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Lorraine Patten looks back on early years of Kettlebell Sport

Hi everyone! This interview with Lorraine Patten is the fourth in a series of posts about U.S. Kettlebell Sport history. While many of us are only a few years or just a few weeks/months into lifting kettlebells, there is a small group of American lifters that were competing back in the early 2000’s who were the real trailblazers of the sport. 

These posts are meant to educate and inform about the roots of Girevoy Sport in America. 

Shoutout to John Wild Buckley for sparking the idea!


  1. What is your athletic background?
    Life long athletic endeavors.  Team and individual sports.  Mostly endurance. I spent 10 years doing martial arts – I got tired of being the class rag doll, which led me to strength training.  Every trainer I met was only interested in body building, so I searched the internet for a trainer who would do purely strength training and I found Pavel Tsatsouline. I ordered his Power to the People book and deadlifted my ass off.  I really came to trust him as a wonderful trainer.

  1. What do you do for a living?
    I am a dentist.
  1. How did you get into Kettlebell Sport?
    I read Pavel’s books and went to one of his strength seminars in June 2002.  This is about the time that he introduced kettlebells.  We spoke about kettlebells and I decided to go to an RKC event where I met all the other people interested in bells. I got a 16kg kettlebell there – probably one from the first batch made. I thought that kettlebell might be the most stupid purchase I had ever made.
  1. When and where did you do your first competition?
    The only Kettlebell Sport competitions going on at the time were happening in Eastern Europe and Russia.  Me and one other guy – who likes his anonymity so I won’t name him – held the first meet in Virginia, outdoors in some YMCA type park.  It was May 3, 2003.  I still have video from the competition.  About 20 people attended and Pavel flew in from California for it. I lifted the 16s and I don’t remember how many snatches I did, but would be surprised if I got over 30.  We only knew to do jerks with two kettlebells so I got a whopping 9.  If we knew about the 10 minute time limit, it didn’t matter because no one got near it!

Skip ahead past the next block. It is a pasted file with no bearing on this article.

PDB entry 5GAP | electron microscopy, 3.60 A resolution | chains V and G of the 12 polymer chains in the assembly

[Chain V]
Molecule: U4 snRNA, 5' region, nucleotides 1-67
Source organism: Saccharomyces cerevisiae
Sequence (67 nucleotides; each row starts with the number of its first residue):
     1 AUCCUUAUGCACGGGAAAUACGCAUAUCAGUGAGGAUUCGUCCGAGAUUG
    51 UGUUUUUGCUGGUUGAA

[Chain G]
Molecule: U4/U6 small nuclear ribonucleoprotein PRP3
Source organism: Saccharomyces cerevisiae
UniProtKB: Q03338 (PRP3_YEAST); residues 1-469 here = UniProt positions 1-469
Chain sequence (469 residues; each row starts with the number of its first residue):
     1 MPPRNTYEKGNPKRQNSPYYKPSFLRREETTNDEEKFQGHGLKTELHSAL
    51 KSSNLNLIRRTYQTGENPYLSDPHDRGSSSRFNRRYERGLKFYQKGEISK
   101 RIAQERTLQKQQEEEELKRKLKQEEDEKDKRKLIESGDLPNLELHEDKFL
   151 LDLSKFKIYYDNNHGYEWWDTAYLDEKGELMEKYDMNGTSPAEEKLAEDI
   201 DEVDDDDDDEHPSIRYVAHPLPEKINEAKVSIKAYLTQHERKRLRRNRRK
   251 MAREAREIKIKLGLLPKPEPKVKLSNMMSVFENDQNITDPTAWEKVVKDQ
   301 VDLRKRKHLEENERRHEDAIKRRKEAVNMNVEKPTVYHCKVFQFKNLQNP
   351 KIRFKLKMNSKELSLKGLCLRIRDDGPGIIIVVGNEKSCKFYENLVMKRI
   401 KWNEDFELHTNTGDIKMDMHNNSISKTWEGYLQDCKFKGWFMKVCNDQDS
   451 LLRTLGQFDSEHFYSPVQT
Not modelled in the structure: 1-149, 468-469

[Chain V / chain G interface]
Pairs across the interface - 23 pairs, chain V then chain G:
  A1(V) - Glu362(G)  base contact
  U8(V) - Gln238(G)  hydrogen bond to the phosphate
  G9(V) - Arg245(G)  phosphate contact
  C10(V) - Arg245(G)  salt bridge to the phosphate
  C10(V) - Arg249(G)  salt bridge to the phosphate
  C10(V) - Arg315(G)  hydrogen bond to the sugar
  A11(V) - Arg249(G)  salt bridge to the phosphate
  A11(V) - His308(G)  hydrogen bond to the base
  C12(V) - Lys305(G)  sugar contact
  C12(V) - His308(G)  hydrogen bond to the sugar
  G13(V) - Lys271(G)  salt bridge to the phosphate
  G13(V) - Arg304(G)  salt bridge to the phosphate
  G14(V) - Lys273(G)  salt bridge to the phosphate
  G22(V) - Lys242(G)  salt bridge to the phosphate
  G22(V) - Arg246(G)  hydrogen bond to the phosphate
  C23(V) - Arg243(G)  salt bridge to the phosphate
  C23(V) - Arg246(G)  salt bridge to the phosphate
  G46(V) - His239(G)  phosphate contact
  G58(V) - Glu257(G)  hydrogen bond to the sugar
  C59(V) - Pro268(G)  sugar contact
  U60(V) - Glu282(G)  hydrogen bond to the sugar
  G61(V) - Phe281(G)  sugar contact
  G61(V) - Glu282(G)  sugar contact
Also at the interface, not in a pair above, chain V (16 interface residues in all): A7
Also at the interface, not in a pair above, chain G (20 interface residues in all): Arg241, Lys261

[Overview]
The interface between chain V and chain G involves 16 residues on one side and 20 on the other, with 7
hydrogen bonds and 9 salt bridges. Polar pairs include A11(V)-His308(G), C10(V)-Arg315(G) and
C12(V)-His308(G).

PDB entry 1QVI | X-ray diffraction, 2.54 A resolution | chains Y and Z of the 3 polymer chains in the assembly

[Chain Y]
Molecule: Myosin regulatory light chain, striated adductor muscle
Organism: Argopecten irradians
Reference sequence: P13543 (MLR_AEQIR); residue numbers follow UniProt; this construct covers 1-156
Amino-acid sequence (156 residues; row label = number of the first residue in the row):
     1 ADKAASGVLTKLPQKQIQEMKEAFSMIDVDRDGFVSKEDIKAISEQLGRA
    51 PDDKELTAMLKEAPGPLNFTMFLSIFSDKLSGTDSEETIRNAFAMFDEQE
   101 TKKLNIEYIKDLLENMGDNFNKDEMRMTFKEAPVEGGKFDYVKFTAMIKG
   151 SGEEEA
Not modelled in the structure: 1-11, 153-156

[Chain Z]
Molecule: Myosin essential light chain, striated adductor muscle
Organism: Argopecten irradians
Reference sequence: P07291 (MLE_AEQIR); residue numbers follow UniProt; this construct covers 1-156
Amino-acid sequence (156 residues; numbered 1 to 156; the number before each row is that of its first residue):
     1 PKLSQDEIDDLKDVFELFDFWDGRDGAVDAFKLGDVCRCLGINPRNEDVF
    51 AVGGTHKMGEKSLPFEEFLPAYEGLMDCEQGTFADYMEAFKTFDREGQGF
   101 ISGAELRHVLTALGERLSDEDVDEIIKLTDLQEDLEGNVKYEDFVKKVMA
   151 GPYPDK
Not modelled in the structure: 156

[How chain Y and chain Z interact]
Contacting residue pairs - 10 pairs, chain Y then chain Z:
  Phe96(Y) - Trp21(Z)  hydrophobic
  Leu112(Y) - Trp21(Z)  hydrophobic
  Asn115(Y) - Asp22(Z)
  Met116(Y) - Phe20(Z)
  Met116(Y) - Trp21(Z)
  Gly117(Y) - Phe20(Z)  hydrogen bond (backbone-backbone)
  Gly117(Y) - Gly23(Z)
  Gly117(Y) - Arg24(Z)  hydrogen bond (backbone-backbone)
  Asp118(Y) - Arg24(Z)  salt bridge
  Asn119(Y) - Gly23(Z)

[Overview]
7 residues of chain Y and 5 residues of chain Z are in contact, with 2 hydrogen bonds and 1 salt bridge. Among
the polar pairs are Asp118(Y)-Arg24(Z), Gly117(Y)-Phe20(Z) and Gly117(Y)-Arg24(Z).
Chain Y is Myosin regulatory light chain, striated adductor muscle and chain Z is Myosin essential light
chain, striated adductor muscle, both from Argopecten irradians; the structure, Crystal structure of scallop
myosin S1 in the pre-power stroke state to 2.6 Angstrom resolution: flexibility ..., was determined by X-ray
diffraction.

1. Can you summarize briefly how the North American Kettlebell Federation (NAKF) came to be, what its function was, what your role was in its organization, and why it was dissolved?
    The NAKF came about after the first competition we held. The Philly crew (Jason C. Brown, Steve Knapstein, Rob Lawrence, and others) decided we needed an organization.  I was to be the treasurer.  It came about way before the IKFF.  In fact, I think the NAKF disbanded before the IKFF started.  We just wanted a way to keep in touch and get to yearly national meets – and perhaps hold regional ones.  Everyone participating was from all over the country, so we held meets here and there.  We still had very little idea what we were doing.  Judging was counting whatever rep a person happened to make.  I came from the school of ‘heaving it up there and hoping for the best’.  The 2nd national meet we had was May 15, 2004.  Pavel also attended again.  Attendance at NAKF meets ranged from two people at some regional meets to an average of about 20 at most of them – but this was the biggest meet NAKF ever had with 40 competitors. After a while, the Philly guys lost interest and I was left to keep the NAKF alive.  I liked holding meets at least yearly, but the NAKF died in about 2008.  That was about the time other orgs such as the IKFF and AKC came around.
  1. What was it like being part of the first American team to travel internationally to compete in GS?